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Reader Å º Victor O'Connell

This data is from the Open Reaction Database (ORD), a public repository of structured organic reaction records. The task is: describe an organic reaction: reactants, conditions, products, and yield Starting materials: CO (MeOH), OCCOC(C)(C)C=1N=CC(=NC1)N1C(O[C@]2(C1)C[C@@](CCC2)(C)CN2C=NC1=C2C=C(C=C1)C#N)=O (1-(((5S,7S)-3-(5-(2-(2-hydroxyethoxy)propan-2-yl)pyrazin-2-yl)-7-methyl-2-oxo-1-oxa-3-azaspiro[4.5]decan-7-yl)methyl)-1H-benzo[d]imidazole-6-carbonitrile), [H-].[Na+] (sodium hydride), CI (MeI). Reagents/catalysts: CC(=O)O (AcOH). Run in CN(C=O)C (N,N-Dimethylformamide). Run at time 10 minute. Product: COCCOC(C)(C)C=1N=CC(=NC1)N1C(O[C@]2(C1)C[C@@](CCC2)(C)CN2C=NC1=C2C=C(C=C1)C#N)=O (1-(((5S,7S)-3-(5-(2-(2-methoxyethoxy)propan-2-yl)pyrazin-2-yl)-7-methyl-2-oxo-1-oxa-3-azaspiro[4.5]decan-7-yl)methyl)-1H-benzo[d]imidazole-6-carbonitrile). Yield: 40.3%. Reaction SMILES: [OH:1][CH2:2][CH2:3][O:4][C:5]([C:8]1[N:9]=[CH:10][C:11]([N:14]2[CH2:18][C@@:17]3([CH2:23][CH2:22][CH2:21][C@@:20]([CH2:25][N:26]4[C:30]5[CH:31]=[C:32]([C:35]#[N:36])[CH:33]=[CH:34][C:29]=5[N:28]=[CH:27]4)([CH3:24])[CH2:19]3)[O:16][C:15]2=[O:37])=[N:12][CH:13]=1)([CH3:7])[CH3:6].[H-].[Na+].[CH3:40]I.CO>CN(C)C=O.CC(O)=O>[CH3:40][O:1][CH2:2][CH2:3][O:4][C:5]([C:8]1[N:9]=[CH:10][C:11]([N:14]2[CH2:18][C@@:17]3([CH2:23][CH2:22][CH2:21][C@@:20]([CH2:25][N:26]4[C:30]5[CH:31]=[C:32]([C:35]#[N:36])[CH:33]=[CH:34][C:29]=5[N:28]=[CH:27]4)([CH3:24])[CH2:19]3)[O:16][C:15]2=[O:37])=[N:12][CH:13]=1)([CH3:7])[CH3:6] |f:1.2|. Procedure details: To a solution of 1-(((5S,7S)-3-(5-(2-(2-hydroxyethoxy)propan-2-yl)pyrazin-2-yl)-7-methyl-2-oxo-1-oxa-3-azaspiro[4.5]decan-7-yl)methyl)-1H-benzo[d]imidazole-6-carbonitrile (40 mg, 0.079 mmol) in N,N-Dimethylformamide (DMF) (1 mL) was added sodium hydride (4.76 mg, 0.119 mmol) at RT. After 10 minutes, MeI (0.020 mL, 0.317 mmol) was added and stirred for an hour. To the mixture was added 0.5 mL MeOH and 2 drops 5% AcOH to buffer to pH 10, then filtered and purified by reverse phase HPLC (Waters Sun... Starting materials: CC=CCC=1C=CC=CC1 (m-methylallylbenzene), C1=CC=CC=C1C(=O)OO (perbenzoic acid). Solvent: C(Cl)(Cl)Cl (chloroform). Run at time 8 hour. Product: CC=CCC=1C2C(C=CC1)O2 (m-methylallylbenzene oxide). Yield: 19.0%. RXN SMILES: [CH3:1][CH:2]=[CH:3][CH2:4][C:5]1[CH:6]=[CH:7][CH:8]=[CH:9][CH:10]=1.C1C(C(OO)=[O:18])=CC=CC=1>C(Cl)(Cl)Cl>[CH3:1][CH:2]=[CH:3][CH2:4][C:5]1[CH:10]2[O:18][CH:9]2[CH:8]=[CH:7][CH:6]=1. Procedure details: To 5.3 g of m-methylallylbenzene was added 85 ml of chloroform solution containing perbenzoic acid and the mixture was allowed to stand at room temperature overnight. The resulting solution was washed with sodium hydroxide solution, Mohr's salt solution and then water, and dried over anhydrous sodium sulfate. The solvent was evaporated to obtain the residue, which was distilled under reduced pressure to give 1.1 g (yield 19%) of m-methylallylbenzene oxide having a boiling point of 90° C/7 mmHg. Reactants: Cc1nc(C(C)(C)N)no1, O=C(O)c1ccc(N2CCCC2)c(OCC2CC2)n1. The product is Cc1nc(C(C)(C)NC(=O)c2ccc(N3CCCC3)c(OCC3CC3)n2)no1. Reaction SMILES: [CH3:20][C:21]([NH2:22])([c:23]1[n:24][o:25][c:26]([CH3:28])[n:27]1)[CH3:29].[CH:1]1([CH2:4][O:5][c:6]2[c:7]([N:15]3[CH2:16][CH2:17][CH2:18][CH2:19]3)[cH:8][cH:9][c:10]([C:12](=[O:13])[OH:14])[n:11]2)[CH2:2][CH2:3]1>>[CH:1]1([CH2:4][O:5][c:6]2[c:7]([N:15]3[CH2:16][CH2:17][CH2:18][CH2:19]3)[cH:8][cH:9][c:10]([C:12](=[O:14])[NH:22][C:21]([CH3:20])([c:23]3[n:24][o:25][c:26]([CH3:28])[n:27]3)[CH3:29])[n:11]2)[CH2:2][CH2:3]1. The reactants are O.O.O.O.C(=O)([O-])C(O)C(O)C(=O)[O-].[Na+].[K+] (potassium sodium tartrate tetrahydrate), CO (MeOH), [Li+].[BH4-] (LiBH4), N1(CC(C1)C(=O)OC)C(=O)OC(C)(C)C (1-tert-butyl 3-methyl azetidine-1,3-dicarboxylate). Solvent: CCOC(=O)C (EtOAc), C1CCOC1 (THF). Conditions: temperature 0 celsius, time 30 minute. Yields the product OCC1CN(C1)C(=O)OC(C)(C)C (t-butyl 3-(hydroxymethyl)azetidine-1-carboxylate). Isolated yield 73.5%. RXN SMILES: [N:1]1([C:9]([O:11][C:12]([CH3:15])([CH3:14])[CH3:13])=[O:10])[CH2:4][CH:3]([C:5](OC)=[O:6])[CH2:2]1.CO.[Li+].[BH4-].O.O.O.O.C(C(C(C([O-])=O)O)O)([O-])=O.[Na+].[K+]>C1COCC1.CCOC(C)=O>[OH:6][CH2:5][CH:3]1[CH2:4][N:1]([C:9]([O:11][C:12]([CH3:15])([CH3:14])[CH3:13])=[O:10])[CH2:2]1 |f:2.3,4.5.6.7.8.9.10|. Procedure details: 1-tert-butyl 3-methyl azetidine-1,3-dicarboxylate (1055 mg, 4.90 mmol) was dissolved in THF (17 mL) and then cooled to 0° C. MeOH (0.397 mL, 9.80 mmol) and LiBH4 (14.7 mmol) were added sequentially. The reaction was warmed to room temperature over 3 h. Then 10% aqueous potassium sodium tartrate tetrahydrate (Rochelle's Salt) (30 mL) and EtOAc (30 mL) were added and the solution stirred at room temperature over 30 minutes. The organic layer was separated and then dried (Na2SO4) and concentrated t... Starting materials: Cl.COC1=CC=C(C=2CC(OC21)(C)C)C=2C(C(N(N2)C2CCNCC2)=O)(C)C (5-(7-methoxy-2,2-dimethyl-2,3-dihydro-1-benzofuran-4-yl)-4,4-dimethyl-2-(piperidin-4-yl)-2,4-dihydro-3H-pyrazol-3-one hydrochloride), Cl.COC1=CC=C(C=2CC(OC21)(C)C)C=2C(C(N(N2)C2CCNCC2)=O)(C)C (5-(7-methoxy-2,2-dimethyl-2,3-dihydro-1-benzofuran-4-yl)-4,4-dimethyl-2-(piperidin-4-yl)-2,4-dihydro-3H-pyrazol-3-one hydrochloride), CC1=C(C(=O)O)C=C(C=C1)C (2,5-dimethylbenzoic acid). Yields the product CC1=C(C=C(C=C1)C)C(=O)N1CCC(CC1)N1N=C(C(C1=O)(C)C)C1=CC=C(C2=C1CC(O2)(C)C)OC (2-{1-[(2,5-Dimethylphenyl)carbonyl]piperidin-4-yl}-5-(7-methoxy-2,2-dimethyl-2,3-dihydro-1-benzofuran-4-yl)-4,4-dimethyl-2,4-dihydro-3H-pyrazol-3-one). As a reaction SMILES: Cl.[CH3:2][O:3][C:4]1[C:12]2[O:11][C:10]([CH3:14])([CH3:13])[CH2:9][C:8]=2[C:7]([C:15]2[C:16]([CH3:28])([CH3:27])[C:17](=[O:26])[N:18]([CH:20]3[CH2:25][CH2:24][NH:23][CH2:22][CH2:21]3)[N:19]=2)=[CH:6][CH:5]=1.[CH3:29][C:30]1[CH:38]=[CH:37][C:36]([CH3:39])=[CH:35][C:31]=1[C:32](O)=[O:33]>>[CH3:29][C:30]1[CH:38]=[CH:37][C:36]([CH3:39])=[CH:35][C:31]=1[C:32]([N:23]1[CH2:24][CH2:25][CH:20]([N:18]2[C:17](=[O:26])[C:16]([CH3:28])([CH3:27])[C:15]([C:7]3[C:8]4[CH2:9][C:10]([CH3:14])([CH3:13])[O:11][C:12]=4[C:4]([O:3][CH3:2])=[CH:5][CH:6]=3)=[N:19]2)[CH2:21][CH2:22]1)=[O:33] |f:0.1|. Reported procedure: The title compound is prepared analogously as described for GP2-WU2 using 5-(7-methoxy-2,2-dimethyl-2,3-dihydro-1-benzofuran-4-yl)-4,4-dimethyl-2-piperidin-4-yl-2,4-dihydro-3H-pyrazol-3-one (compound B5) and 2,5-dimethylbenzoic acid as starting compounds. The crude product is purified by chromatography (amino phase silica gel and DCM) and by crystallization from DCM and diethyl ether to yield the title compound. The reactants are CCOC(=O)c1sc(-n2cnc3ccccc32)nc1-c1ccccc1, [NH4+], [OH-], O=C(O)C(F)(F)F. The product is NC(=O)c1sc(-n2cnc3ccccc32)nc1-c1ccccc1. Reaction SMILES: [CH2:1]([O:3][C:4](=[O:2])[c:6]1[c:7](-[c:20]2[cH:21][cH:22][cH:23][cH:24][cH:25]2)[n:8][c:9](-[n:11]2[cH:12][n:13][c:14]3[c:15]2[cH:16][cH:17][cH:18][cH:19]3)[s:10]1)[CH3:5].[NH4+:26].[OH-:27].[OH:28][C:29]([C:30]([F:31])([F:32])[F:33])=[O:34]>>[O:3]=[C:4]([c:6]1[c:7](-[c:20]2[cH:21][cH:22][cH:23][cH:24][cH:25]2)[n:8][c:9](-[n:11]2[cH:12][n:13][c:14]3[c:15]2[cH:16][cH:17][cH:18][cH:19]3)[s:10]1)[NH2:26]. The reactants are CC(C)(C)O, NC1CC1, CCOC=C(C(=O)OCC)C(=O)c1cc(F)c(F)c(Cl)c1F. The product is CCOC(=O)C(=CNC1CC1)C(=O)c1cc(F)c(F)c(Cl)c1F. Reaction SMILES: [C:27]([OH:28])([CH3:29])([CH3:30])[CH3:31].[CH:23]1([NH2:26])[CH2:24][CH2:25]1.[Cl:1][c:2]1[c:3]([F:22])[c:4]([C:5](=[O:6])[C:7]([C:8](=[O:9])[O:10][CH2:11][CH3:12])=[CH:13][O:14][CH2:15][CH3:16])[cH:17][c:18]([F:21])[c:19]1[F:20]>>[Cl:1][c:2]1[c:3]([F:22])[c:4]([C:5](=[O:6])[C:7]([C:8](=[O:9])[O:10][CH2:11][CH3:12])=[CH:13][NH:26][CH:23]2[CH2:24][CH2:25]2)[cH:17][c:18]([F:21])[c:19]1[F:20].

EaglechildHis attempt to cope the intelligent and sensitive young Rupert creates his own secret world in the woodlands of his father’s estate in Oxfordshire complete with a tipi and an imaginary Indian blood brotherIn while an undergraduate at Oxford Rupert encounters Clearvoice an year old Cree Indian “troublemaker” who has come to England to meet the “White ueen” He confronts the British Parliament and demands that it honour the treaty ueen Victoria made with his grandfather on the Canadian prairies in His visit is also the fulfilment of a Vision uest dream he experienced when he was sixteen years of ageAs Rupert emerges into manhood his search for an authentic role in the midst of these conflicting cosmologies is complicated by a corrupt official at the Canadian embassy in London whose scheming triggers a chain of shocking events that forces Rupert to re evaluate all his beliefs and loyaltiesThe s Eaglechild is a beautifully written novel vast in historical scope The type of saga that fully engages the mind and the spirit with overwhelming emotion It is different in content from any historical book that I've ever read before This is Victor O'Connell's fascinating first novel Rupert Carlos Griffin was the son of the 12th Earl of Ardun Charles Griffin of England and the Countess Dona Maria Concepción from Spain Their marriage was a matter of business The Earl was desperate for money and needed to marry an heiress The Countess wanted a child to inherit her estate and carry on her charitable works and beliefs Spain was where Rupert Carlos spent most of his adolescence He was a young nobleman son of the wealthy Countess His mother taught him to have an affinity and respect for the native peoples of the Americas and also for all types of spiritual beliefs She had a uniue relationship with the Mohawk and Cree Nations of Canada where she began and funded programs for women and children Sadly the Countess died when Rupert was twelve Rupert went to England to live with his father the Earl on the Estate of Ardun He loved Ardun and its rustic wooded setting where he built a tipi and played with his imaginary Indian brother Eaglechild He studied at Eton and then went on to Oxford The government agencies in Canada that ran the programs for Indians were corrupt If you knew how to play the game and Ray Mackie did one could make some money on the side Then their were what he saw as his fringe benefits; the many down and out Indian women who were desperate to make money The Native American Clearvoice was a Cree leader who had grown up on an Indian Reserve He'd been forced to go to the Jesuit white school where the teachers were expected to assimilate the Indians to white ways Clearvoice's father Swift Hunter encouraged him to learn and read English The Cree people needed one of their own who could translate Treaty No 6 of 1876 They had signed this treaty with the White Mother ueen Victoria She promised the treaty would last forever as long as the sun rises the river flows and the grass grows This is why the Cree knew they were a sovereign nation Only a sovereign people can make an agreement with another sovereign country Now that Canada was about to gain her independence from England what would happen to the Cree Nation's supposed sovereignty The coming together of these characters Rupert the Earl Charles Ray Mackie and the native leader Clearvoice in London in 1981 brings the mysteries in this novel to a clashing climax A grand sweeping together of four different cosmologies What happens when this occurs will shock you and forever touch your heart as it has mine This literary historical novel is an absolute must read for all fans of history or anything having to do with Native Americans I will definitely read it again because it is that powerful I am so very grateful to Victor O'Connell for asking me to read and review this book his exceptionally well written masterpiece Eaglechild